Wrap up warm and take some of the most beautiful photos this winter
Winter is arguably the most beautiful time of the year, and it doesn’t matter if you’re an amateur or professional photographer, it’s a great opportunity to go out and take some incredibly creative and dramatic photos.
With stark landscapes and difficult light conditions, it can really push you as a photographer, but the rewards can be so much greater than just shooting when it’s 20+ degrees outside with beautiful blue skies.
If you’re really looking at improving your photography, then this winter is if perfect time to get out and put what you’re about to read into practice.
Without further ado, here are some winter photography tips for 2018!
Wrap up warm
This one goes without saying and rightly deserves to be the first tip, but make sure your wrap up warm.
When it comes to taking photos, often you’ll be standing around waiting for the right moment, and if you’re not moving you can quickly become cold. And as soon as you’re cold, you’re not going to want to take photos; trust me, I’ve been there.
Make sure you pack things like a hat and a scarf. I also find mittens really handy too – whenever you need to use your hands, you can have quick access to your fingers, fire off a few shots and then cover them up again. Easy.
Make sure you plan ahead
In winter the days can be incredibly short with only a few hours of daylight to work in. That’s why it’s more important than ever to plan ahead so you know exactly what you’re taking photos of and where you’re going to be.
If you need to travel to a specific location that you have in mind, leave when it’s still dark. You don’t want to waste hours and miss out on the best light all because you left it too late to walk out your front door.
You’d be surprised at how quickly a day can go in winter so make sure you’re prepared for it.
Keep your batteries warm
Interesting fact this one (well, interesting to me), but batteries drain much faster when they’re in cold temperatures.
To prevent this from happening, make sure you keep your batteries in your pockets close to you so they can pick up some body warmth. It’s just a small thing but it’s good to get into the practice of protecting your batteries just in case you need some extra juice.
Overexpose your photo
Winter photography goes against a lot of what you’ve been taught, but it’s best to overexpose a photo by +0.5 to +1.
Most DSLR and mirrorless cameras struggle to pick up the white colour of snow (they’ll actually see it as grey and therefore underexpose a photo), so by overexposing your photo it means you’re overcoming this correction and the whites of a photo will really stand out.
Then, in post-production, you can bring the highlights of the sky down a lot more to correctly exposure the overall photo.
Use a circular polariser
Another way to create a darker sky and to really make those clouds ‘pop’ is to use a circular polariser.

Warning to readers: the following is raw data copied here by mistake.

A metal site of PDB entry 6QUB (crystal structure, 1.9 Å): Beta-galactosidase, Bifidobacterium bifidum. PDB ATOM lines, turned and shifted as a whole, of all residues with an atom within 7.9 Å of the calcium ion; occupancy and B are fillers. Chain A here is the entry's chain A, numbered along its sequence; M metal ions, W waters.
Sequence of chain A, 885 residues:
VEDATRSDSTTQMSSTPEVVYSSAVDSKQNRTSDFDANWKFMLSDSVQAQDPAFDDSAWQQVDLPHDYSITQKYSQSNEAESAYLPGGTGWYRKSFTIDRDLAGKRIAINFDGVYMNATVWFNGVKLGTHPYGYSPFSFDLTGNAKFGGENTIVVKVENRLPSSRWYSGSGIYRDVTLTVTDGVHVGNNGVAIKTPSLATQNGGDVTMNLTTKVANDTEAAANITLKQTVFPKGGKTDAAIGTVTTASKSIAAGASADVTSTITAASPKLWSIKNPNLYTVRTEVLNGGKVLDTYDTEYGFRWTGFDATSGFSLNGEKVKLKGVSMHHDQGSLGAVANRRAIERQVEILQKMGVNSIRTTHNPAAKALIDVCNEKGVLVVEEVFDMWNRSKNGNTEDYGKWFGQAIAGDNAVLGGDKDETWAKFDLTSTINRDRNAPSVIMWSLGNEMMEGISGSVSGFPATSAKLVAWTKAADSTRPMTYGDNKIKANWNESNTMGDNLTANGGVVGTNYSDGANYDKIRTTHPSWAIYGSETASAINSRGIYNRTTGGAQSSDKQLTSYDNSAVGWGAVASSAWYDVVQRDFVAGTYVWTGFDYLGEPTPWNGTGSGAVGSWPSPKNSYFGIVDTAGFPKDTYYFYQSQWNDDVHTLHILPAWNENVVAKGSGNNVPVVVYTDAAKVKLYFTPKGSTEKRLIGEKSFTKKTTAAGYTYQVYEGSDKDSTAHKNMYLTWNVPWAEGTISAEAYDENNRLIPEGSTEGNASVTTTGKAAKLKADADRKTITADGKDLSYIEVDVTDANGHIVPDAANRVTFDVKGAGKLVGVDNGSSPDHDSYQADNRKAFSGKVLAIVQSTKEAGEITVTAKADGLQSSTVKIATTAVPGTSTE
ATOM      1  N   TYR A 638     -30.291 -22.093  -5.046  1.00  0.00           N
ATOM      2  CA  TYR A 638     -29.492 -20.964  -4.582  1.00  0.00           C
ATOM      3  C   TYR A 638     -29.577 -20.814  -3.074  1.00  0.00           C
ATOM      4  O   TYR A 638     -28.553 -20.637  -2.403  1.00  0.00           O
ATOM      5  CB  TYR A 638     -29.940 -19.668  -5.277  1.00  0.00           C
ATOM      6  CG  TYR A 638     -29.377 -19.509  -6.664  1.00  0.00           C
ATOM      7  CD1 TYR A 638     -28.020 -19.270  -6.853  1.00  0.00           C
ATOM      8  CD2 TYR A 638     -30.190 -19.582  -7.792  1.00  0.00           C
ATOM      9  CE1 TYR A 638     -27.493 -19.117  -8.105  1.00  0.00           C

This allows different hues of blue onto your sensor and it’s always a good idea to have a darker sky with a brighter foreground, especially when taking snowy/icy landscapes. It’s really important to capture that contrast of blue and white, and a circular polariser is perfect for this.
Switch to manual focus
With low contrast landscapes or when snow is falling, your camera will struggle to find a point to focus on. Or worse yet, it’ll focus on the snowflakes as they’re falling in front of your camera.
To overcome this, in wintery conditions it’s best to switch to manual and set the focus point to infinity (for landscapes) or to 1/3 for a subject in the foreground. With infinity, you’ll focus past the snowflakes, especially with slightly longer exposures.
Add a splash of colour
When taking photos in winter it’s very easy to lose all definition and colour to the point it’ll look a lot like a black and white image.
You can easily overcome this by adding in a touch of colour yourself. If you’re with someone and using them as a model, make sure they’re wearing a brightly coloured jacket or hat. Or if you’re on your own, search out for just one splash of colour to add into your photos; the results can be amazing.
Better yet, buy a brightly coloured bag like the Offroad Hiker backpack not only doubles up as a camera bag but it looks fantastic in photos too. Win win.
Beware of your footprints
If you’re taking photos of freshly fallen snow, make sure you don’t walk through the middle of it and ruin your composition. You’ll be surprised at how common this is so just be mindful of where you’re walking and where you place your feet! Remember where your subject matter is and approach it head-on.
Shoot with a very narrow aperture
When the sun eventually comes out and is hanging low on the horizon, switch to a narrow aperture. This gives gorgeous sun spears as the light diffracts around the blades inside the lens and makes your photos look more dramatic and beautiful.
And bring a thermos full of hot tea or coffee!
Remember, it’s cold out there so make sure you bring a thermos full of hot tea or coffee to get you through the day. You’ll be very thankful you have it!
Don’t let the challenges posed by winter prevent you from getting out there and doing your thing.
Taking photos in winter can be a little daunting at first, especially when it’s a grey or foggy day, but the settings can really lend itself to some stunning photography.
And if you like your stark and minimalist photography then there can be no better time for capturing moody and bleak landscapes than winter.
So, the next time you see some fresh powder on the ground or low lying fog, instead of sitting by the fire looking for something to do, wrap up warm and head outside with your camera and get ready to take some fantastic photos.